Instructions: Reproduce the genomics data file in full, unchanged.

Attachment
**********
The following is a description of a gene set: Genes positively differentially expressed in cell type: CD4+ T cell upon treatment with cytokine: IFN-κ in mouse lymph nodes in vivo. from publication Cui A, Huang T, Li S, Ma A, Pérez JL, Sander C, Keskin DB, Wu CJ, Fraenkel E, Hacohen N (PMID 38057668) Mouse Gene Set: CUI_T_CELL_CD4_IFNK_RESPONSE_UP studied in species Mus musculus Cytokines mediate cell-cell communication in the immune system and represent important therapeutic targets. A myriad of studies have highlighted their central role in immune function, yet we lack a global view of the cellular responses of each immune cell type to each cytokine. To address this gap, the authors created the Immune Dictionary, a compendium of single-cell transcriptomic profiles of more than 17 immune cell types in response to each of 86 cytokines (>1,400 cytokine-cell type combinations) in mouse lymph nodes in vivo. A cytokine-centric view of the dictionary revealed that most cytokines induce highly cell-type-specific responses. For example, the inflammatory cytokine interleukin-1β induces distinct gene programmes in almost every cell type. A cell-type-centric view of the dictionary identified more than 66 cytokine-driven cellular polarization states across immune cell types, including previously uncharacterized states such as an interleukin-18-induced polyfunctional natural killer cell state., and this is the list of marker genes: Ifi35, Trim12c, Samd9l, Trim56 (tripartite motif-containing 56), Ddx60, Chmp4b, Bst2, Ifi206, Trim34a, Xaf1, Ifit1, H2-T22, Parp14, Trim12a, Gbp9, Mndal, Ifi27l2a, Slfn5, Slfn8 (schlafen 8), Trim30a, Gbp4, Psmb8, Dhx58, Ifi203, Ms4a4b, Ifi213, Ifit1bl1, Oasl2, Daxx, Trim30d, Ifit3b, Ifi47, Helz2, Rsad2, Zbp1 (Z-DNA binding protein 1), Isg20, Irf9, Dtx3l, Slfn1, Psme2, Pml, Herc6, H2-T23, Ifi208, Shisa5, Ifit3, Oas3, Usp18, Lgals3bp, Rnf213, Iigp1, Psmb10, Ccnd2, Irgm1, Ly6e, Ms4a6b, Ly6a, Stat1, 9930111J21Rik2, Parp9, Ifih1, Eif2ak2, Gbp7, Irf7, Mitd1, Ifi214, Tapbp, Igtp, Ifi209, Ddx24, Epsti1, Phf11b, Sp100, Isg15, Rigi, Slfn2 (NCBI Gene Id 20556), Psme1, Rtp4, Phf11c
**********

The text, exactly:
The following is a description of a gene set: Genes positively differentially expressed in cell type: CD4+ T cell upon treatment with cytokine: IFN-κ in mouse lymph nodes in vivo. from publication Cui A, Huang T, Li S, Ma A, Pérez JL, Sander C, Keskin DB, Wu CJ, Fraenkel E, Hacohen N (PMID 38057668) Mouse Gene Set: CUI_T_CELL_CD4_IFNK_RESPONSE_UP studied in species Mus musculus Cytokines mediate cell-cell communication in the immune system and represent important therapeutic targets. A myriad of studies have highlighted their central role in immune function, yet we lack a global view of the cellular responses of each immune cell type to each cytokine. To address this gap, the authors created the Immune Dictionary, a compendium of single-cell transcriptomic profiles of more than 17 immune cell types in response to each of 86 cytokines (>1,400 cytokine-cell type combinations) in mouse lymph nodes in vivo. A cytokine-centric view of the dictionary revealed that most cytokines induce highly cell-type-specific responses. For example, the inflammatory cytokine interleukin-1β induces distinct gene programmes in almost every cell type. A cell-type-centric view of the dictionary identified more than 66 cytokine-driven cellular polarization states across immune cell types, including previously uncharacterized states such as an interleukin-18-induced polyfunctional natural killer cell state., and this is the list of marker genes: Ifi35, Trim12c, Samd9l, Trim56 (tripartite motif-containing 56), Ddx60, Chmp4b, Bst2, Ifi206, Trim34a, Xaf1, Ifit1, H2-T22, Parp14, Trim12a, Gbp9, Mndal, Ifi27l2a, Slfn5, Slfn8 (schlafen 8), Trim30a, Gbp4, Psmb8, Dhx58, Ifi203, Ms4a4b, Ifi213, Ifit1bl1, Oasl2, Daxx, Trim30d, Ifit3b, Ifi47, Helz2, Rsad2, Zbp1 (Z-DNA binding protein 1), Isg20, Irf9, Dtx3l, Slfn1, Psme2, Pml, Herc6, H2-T23, Ifi208, Shisa5, Ifit3, Oas3, Usp18, Lgals3bp, Rnf213, Iigp1, Psmb10, Ccnd2, Irgm1, Ly6e, Ms4a6b, Ly6a, Stat1, 9930111J21Rik2, Parp9, Ifih1, Eif2ak2, Gbp7, Irf7, Mitd1, Ifi214, Tapbp, Igtp, Ifi209, Ddx24, Epsti1, Phf11b, Sp100, Isg15, Rigi, Slfn2 (NCBI Gene Id 20556), Psme1, Rtp4, Phf11c